PLEASE NOTE: We are unable to offer transcripts for our programme interviews. Today is broadcast live and the running order is subject to change.
The Liberal Democrats are proposing a new property tax on homes worth more than a million pounds. And the CBI says students should pay more interest on loans and higher tuition fees, to protect universities from public spending cuts.
The Confederation of British Industry (CBI) says universities should escape the public spending squeeze by charging students higher tuition fees and giving them less financial support. Wes Streeting, president of the National Union of Students (NUS), explains how this will affect students.
Liberal Democrat leader Nick Clegg faces a revolt from his party over public spending. Political correspondent Ross Hawkins reports from the Lib Dem party conference in Bournemouth on the party's reaction to their leader's policy.
0716 Business news with Adam Shaw
Violence has flared in County Armagh, after three men were sentenced over a dissident republican plot to kill police officers. It comes as police in Northern Ireland crack down on dissident republican activity ahead of the arrival of the new chief constable tomorrow. Correspondent, Natasha Sayee, reports on the latest violence.
The Washington Post has obtained details of the long awaited assessment of the war in Afghanistan by the US and NATO commander, General Stanley McCrystal. Correspondent Allan Little reports from Kabul on General McCrystal's report.
The leader of the Liberal Democrats is proposing that anyone with a house worth more than a million pounds should pay an annual levy. The money would be used to raise the income tax threshold to ten thousand pounds. Liberal democrat leader Nick Clegg explains the proposals, which have come under some criticism from within his party.
A new CBI reports suggests that students in England, Wales and Northern Ireland should pay more in tuition fees, and that there should be fewer grants and higher rates of interest on loans. John Cridland, deputy director of the CBI, and Les Ebdon, the vice chancellor of the University of Bedfordshire and chairman of Million+, which represents the new universities and polytechnics, discuss the impact of raising students' costs to offset cuts in public spending.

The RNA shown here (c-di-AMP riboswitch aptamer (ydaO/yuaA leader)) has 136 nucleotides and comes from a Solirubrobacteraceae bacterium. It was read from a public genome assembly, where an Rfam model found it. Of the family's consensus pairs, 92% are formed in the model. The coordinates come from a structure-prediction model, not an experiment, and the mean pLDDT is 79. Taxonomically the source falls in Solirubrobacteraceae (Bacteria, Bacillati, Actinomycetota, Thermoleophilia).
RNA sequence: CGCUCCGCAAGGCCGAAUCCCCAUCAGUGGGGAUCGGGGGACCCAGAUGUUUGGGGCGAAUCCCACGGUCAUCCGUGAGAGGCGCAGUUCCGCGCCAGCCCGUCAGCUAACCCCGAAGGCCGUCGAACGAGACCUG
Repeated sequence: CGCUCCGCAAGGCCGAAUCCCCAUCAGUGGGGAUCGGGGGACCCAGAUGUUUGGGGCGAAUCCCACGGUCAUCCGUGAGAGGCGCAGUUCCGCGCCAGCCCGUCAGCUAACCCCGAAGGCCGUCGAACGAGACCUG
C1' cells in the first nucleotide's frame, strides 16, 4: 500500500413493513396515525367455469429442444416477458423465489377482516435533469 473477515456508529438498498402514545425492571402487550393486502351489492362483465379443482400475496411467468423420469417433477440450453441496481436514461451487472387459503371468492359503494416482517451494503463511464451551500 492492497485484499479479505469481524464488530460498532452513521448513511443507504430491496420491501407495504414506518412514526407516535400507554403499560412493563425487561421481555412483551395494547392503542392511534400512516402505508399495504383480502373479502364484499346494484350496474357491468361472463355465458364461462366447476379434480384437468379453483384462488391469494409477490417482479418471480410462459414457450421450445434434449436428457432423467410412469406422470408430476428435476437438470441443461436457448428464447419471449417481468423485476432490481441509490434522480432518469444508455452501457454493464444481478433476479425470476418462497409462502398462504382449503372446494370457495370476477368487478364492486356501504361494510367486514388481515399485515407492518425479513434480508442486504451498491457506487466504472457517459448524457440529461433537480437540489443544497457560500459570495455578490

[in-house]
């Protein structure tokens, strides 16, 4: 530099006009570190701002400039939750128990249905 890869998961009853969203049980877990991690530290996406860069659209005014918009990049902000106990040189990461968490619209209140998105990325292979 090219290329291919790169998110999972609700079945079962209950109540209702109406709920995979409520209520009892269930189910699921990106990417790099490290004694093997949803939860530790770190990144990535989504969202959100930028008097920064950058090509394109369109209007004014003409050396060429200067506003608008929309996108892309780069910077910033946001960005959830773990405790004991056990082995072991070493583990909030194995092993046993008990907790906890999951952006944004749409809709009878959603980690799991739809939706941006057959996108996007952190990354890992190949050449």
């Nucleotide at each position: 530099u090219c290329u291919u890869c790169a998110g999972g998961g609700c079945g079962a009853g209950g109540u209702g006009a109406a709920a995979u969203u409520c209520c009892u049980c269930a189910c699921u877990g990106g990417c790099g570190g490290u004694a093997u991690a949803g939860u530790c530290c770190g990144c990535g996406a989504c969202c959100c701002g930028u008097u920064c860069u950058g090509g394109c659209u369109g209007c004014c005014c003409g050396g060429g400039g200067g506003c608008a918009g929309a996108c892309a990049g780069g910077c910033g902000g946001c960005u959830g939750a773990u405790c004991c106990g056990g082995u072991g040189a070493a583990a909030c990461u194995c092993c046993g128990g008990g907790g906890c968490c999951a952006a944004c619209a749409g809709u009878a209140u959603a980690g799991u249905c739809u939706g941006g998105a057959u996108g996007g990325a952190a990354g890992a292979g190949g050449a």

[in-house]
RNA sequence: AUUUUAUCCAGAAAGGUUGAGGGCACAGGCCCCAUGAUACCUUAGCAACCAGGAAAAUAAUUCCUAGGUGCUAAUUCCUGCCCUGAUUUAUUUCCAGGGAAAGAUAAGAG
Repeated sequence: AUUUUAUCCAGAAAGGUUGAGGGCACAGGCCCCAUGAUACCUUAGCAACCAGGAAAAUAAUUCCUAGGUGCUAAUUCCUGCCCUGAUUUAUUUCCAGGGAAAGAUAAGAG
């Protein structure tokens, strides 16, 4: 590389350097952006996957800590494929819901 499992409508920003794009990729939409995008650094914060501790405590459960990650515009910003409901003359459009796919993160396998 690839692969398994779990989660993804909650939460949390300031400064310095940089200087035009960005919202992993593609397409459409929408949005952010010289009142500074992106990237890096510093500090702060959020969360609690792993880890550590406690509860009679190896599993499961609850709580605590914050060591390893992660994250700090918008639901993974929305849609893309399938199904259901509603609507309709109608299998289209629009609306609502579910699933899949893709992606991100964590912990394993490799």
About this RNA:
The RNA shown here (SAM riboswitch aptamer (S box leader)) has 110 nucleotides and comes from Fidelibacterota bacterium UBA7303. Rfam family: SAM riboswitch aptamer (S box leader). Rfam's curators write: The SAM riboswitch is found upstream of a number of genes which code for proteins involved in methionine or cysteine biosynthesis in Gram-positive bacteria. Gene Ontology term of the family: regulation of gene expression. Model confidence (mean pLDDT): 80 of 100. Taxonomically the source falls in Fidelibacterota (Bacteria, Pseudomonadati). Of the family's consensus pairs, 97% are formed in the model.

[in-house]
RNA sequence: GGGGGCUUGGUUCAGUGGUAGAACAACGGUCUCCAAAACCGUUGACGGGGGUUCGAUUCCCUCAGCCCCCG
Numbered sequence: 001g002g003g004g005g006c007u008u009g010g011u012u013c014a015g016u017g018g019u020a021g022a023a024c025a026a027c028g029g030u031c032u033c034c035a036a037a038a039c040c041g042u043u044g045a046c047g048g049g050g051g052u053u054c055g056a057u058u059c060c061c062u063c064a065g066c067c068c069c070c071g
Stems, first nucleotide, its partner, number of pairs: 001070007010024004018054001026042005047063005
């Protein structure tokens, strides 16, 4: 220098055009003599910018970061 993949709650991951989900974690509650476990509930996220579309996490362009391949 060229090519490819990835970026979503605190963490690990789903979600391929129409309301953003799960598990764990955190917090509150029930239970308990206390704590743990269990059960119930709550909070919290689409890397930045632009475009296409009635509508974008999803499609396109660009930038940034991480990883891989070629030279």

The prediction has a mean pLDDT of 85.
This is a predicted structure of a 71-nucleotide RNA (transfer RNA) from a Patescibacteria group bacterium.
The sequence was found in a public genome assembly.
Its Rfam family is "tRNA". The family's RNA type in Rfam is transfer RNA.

Violence has erupted over the weekend in County Armagh after three men were sentenced over a dissident republican plot to kill police officers. Richard English, Professor of Politics at Queen's University, discusses the latest increase in violence in Northern Ireland.
A new exhibition at the Tate Britain gallery explores a fascinating aspect of artist William Turner's life and work. Whenever Turner came across an artist he considered them a competitor, whether an old master or contemporary. He would make a work of the same genre to demonstrate that he was their equal. John Humphrys reports from the exhibition.
This is an extended version of the broadcast item.
0828 Sports news with Rob Bonnet.
On World Alzheimer's Day, new findings from Kings College London show that the number of people suffering from dementia is set to double to 65 million by 2030, and to double again by 2050. Dr Robert Stewart, from King's College, explains the new findings, and science correspondent Tom Feilden, reports on the breakthrough, earlier this month, of three new genes identified by researchers in the UK and France.
A debate is brewing at the Liberal Democrat party conference over which direction the party should take. Baroness Shirley Williams discusses whether the ultimate aim should be a reunification of the liberal left.
Renault are to appear before the Formula 1 governing body, the FIA, in Paris. They are charged with ordering former driver Nelson Piquet Jr to deliberately crash in Singapore last year to help team-mate Fernando Alonso win the race. Tim Harris, author of Players: 250 men, women and animals who created modern sport, and Ed Smith, a former England cricket player and author of What Sport Tells us About Life, discuss who has most influenced modern sport - the cheats, administrators or those who excel in their sport.
The roof over Shakespeare's grave is in danger of collapse, but Stratford Church does not have the £50,000 necessary to fix the rotten beam. Meanwhile the Royal Shakespeare Company is spending £100m on rebuilding a theatre 500 yards away. Correspondent Nick Higham reports from the church.
As a general election approaches, how should the Liberal Democrats position themselves in the political debate? Columnists Matthew Parris and Steve Richards discuss the latest shifts in policy from the Liberal Democrat party conference in Bournemouth.
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